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[TDD newbie]

I have a class Car with properties Color and Brand.

Does it make sense in TDD to test that the constructor sets those properties? Or do I wait with testing (and implementing) this until I need it?

So, do I build tests like these:


public class CarTests
  public void Constructor_Should_Set_Color()
    var car = new Car("Green", "Volvo");

    Assert.Equals(car.Color, "Green");

Or do I wait until I have a use case scenario in which I must, for example, filter all green cars from a list that was built using the constructor, which will fail because the cars will have null as color ?

Does it really make sense to directly test constructors ? What about Equals() ?

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5 Answers 5

up vote 8 down vote accepted

Ideally, I think, you wouldn't even have a Color property until you needed it. At that point, you might just use a setter, or you might add it to the constructor, or add a new constructor. The second option leaves you in a state with two (or more) constructors - and you may find that's helpful; in many circumstances (for both tests and "regular" code) you may not care what color a car is. And that is test-driving your design.

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Very interesting, I'll have to review my design. Until now I used to set color to "blabla" when using the constructor during testing other things like wheelCount. I didn't think about making extra constructors solely for the sake of testability. Thanks! –  Thomas Stock Feb 19 '11 at 16:00

It seems to depend on the circumstances and the perference of the developer / developer team, just like the question whether or not to have several different assertions in one test method.

While purists will likely want to go for near-100% test coverage, there are also developers who only test non-trivial stuff. The line between these two extremes is blurry.

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I agree with you. –  dagang Feb 19 '11 at 15:50
Isn't the second option I posted also going to cover this code ? Since that second "filter green cars" test is not going to pass until I would set the property in the constructor. –  Thomas Stock Feb 19 '11 at 15:50
Thomas: Yes, it is going to cover it, presuming that the initialized value is used within the same class (which is not always the case IMO). Otherwise you are either integration testing or you are mocking the constructor's behavior, which in turn does not test it. –  Adrian Grigore Feb 19 '11 at 15:52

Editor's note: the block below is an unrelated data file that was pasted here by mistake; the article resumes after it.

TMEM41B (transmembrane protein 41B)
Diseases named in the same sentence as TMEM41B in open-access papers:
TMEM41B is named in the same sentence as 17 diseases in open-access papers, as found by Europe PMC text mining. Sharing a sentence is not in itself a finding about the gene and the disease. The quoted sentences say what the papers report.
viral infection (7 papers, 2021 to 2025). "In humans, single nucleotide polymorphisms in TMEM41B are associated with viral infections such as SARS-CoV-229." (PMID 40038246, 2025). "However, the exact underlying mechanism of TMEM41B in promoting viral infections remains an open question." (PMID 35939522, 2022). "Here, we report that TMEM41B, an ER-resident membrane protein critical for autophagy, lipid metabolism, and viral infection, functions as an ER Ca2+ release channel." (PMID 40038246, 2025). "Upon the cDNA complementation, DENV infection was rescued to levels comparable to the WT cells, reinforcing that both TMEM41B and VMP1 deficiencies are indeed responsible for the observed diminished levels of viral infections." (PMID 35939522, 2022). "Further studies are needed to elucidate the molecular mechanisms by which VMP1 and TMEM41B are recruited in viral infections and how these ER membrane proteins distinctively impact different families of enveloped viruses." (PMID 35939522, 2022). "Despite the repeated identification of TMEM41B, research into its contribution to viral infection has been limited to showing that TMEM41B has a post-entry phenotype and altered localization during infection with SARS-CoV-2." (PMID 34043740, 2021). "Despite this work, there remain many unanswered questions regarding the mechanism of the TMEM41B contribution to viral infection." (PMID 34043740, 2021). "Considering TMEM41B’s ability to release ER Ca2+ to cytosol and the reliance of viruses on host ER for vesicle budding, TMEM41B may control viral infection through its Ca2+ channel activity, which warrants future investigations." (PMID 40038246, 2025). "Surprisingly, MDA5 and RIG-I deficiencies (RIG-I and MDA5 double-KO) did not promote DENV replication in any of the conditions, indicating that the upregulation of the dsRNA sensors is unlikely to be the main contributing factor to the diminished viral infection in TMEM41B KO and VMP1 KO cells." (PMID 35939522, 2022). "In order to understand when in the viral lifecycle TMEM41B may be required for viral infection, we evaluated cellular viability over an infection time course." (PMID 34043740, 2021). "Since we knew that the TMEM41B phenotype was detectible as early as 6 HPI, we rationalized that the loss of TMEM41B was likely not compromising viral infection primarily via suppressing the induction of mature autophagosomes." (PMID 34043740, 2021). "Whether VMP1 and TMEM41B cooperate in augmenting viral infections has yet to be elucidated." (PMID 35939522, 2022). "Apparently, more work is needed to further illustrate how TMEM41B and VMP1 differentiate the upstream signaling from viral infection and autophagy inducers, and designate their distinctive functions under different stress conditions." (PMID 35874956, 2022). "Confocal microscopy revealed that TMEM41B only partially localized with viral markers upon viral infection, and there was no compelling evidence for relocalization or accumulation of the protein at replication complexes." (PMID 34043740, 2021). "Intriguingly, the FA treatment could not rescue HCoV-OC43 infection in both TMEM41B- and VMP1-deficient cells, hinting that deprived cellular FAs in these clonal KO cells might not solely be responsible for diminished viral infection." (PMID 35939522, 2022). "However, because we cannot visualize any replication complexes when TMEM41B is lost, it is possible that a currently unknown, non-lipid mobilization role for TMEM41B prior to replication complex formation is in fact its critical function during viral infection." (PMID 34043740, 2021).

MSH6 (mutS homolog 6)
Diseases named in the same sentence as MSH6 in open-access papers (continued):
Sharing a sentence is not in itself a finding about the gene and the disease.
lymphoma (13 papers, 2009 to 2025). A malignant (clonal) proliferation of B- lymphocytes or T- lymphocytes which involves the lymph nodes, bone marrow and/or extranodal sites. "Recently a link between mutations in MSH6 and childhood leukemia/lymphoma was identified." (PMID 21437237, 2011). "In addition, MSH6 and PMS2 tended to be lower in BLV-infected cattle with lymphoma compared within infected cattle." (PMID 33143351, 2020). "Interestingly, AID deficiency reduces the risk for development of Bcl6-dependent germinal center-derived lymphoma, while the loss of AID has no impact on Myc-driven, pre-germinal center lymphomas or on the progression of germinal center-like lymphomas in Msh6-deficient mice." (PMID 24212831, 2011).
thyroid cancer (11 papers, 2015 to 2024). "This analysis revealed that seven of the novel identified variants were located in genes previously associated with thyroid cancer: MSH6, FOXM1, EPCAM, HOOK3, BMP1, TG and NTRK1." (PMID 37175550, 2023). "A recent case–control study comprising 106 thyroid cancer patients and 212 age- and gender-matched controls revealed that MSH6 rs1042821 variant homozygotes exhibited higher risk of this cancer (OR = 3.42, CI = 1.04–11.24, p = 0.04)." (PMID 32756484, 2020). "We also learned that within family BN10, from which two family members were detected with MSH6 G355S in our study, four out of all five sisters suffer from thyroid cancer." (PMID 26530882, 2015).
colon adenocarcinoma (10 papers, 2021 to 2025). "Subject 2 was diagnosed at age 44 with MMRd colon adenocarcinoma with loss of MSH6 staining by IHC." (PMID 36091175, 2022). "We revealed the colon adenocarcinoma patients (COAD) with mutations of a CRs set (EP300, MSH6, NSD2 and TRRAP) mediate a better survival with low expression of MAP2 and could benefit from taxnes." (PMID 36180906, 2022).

Thanks for the answer –  Thomas Stock Feb 19 '11 at 15:54

If you're actually doing TDD, you won't have the properties Color and Brand until there's a test requiring their existence.

That test probably shouldn't be like your constructor test, but a test of something else that cares about Color or Brand.

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I usually don't bother testing constructors and Equals, if they are not too complex. If they get more complex or I run into a bug then I add tests. Although this could be a signal that your class is getting too complex and is in need of refactoring, which can only bee done safely if you have your class protected by a safety net of tests.

From a test-driven perspective you probably wouldn't start with testing the constructor anyway. The need for the class or method would arise because of some scenario in which it's useful and should be tested in that context.

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This raises an interesting conundrum to my largely pre-TDD mindset.

Conventionally, my interpretation of OOP would suggest that your car class should represent reality. This means that a car should acquire its colour when it is created, and it cannot be changed thereafter except by some 'special' method which repaints the car, and then only when your business logic permits it.

I suppose the TDD answer is that you can't model reality, and you should instead model the scope of allowed behavioural changes in your application. Perhaps the car is a hypothetical future car in an online ordering app, or a model in a game that can change its colours seamlessly. In any case, the Paeleo-OOP approach above is invalid in the TDD philosophy.

To attempt to directly answer your question, I'd say that the colour property should be set using the strictest possible semantics that fulfil your business rules. If any of your current known specification items require that a car be able to have its colour changed dynamically, code it as a settable property. Otherwise, it belongs in the constructor. Be prepared to reverse this decision as soon as someone decides that the specification should be amended for the next iteration of your project.

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